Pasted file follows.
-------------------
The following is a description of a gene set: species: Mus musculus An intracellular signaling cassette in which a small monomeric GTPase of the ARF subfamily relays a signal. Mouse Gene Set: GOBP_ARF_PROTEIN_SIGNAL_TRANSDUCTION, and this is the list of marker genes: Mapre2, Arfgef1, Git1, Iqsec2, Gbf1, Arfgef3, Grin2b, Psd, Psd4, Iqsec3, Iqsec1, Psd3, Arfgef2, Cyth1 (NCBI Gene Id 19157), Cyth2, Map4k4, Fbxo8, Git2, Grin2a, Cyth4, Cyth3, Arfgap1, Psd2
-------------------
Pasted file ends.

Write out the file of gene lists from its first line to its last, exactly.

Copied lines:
The following is a description of a gene set: species: Mus musculus An intracellular signaling cassette in which a small monomeric GTPase of the ARF subfamily relays a signal. Mouse Gene Set: GOBP_ARF_PROTEIN_SIGNAL_TRANSDUCTION, and this is the list of marker genes: Mapre2, Arfgef1, Git1, Iqsec2, Gbf1, Arfgef3, Grin2b, Psd, Psd4, Iqsec3, Iqsec1, Psd3, Arfgef2, Cyth1 (NCBI Gene Id 19157), Cyth2, Map4k4, Fbxo8, Git2, Grin2a, Cyth4, Cyth3, Arfgap1, Psd2